An introduction to conceptions of gender and sexuality in the medieval period. Each week historian Eleanor Janega discusses the philosophical and societal underpinnings that shaped culture and relationships from the 5th to the 15th century.
The course begins October 7th, with live classes each Friday (at 5 pm London time BST/GMT). The six-week course will feature live video discussions, resources, and readings.
Week one looks at the way that medieval people saw themselves as the direct descendants of the classical world, and the ancient ideas which they used to form their own ideas about sexuality and gender. How did the ancients consider gender and sexuality? How was this absorbed into medieval culture. We’ll look at philosophers including Aristotle and Plato, as well as medical practitioners like the Hippocratic school to understand how a general cosmology is established and absorbed into the medieval world.
The second week will look at how the early medieval period took classical influences and adapted them for use within a Christian cosmology. How does medieval society uphold its links to a pagan culture while using a new religious system? How do theologians relate to their own gender and sexuality when forming doctrine? We will look at Augustine and Jerome, as well as leaders like Justinian and Theodora to see how personal histories can be disavowed or learned from in order to influence society.
The third week will focus on the outpouring of texts considering gender and sex during the scholastic boom of the high medieval period. How were people teaching about gender and sex? How did these ideas leave the university and get to common people? We will consider the work of Avicenna, Hildegard of Bingen, and Aquinas, among others, to determine how a complex theoretical system was developed and taught. We will also look for when and how scholars differed in their outlooks, and how they thought about their own gender.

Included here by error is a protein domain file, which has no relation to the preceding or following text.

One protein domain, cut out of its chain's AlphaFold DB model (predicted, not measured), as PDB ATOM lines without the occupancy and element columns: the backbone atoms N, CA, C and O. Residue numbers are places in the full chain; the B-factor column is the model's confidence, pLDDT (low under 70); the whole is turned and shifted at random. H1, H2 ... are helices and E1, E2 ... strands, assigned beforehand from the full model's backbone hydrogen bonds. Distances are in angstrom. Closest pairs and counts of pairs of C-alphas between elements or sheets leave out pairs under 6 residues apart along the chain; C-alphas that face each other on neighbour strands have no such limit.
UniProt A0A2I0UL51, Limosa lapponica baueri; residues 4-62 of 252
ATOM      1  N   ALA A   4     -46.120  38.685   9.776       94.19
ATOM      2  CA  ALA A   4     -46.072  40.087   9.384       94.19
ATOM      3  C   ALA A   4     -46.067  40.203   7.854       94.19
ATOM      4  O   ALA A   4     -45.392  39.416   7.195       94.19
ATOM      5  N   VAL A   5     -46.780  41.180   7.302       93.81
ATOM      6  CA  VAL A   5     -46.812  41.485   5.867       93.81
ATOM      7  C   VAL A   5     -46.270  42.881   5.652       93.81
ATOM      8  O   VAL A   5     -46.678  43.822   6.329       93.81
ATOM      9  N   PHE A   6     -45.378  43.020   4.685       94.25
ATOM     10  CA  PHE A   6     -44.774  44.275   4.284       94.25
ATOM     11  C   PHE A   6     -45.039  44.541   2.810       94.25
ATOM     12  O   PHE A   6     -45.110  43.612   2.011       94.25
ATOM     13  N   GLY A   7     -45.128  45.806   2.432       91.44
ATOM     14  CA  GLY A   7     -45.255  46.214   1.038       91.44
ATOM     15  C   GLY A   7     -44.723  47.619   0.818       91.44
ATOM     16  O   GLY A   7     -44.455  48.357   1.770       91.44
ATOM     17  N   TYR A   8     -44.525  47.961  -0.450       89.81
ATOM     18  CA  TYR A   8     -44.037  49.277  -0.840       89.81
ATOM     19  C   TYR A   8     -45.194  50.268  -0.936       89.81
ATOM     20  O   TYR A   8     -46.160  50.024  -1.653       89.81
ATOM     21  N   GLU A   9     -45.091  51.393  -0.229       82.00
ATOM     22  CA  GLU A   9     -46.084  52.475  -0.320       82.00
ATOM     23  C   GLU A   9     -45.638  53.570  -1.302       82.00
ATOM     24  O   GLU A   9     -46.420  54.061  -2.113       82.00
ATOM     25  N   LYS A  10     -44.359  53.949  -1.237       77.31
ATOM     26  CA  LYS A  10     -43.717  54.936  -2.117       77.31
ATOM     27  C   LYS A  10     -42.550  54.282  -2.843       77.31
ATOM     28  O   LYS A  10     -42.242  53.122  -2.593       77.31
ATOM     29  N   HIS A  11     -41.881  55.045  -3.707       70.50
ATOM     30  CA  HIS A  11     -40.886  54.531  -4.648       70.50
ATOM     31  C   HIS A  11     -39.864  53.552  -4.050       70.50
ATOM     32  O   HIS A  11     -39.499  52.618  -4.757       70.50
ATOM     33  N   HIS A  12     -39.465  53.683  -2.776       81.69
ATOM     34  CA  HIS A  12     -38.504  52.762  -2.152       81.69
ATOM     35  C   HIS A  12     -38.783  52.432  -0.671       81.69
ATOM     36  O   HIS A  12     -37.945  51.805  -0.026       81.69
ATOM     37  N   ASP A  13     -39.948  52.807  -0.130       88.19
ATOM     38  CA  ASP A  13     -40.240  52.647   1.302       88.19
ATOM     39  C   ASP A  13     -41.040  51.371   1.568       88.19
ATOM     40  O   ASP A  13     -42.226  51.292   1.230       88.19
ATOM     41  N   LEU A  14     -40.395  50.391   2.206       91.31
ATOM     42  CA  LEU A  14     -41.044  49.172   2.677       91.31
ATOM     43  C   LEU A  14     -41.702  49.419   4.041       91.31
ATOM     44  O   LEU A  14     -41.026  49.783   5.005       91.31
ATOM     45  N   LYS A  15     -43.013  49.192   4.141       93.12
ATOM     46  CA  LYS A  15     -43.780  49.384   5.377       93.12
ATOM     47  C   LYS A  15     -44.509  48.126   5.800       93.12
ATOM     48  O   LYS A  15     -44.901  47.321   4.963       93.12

The fourth week considers gender and sexuality and how society relates to these conceptions under great stress. How did gender roles change and adapt during the calamity of the Black Death? When life expectancy plummets, how do people think about sex? Where do various groups lay the blame for what they see as the end of the world? This week will focus on sermons and popular literature, as well as chronicles.
After considering the construction of norms, the fifth week will turn to who these ideals leave out. It will consider the way that ‘others’ particularly what we would call LGBTQ people, sex workers, and people with leprosy were treated, and how their gender and sexuality was considered as a part of their ostracization. How does society react to the fact that its ideals can never match reality? Local laws, sermons, and church documentation will be consulted to flesh out societal attitudes towards the other.
We will close by looking at how these medieval norms were ossified as they were moved into the early modern period. In particular, we will discuss reactions to sexuality during the process of confessionalisation, as well as how the groundwork was set for the modern witch panics. How do changes in religion influence ideas about gender and sexuality? How does time and perceptions of authority influence later thinking about these concepts. This class will look particularly at the Malleus Mallificarum, or Hamer of Witches.
“Janega is honestly iconic for mixing a stereotypically droll topic like Medieval sexuality and mixing it with modern lingo and copious swears.”
“Eleanor’s class is so much fun that you don’t feel like you are learning, and then suddenly you realise you have a working knowledge of Thomas Aquinas’s ideas about sex.”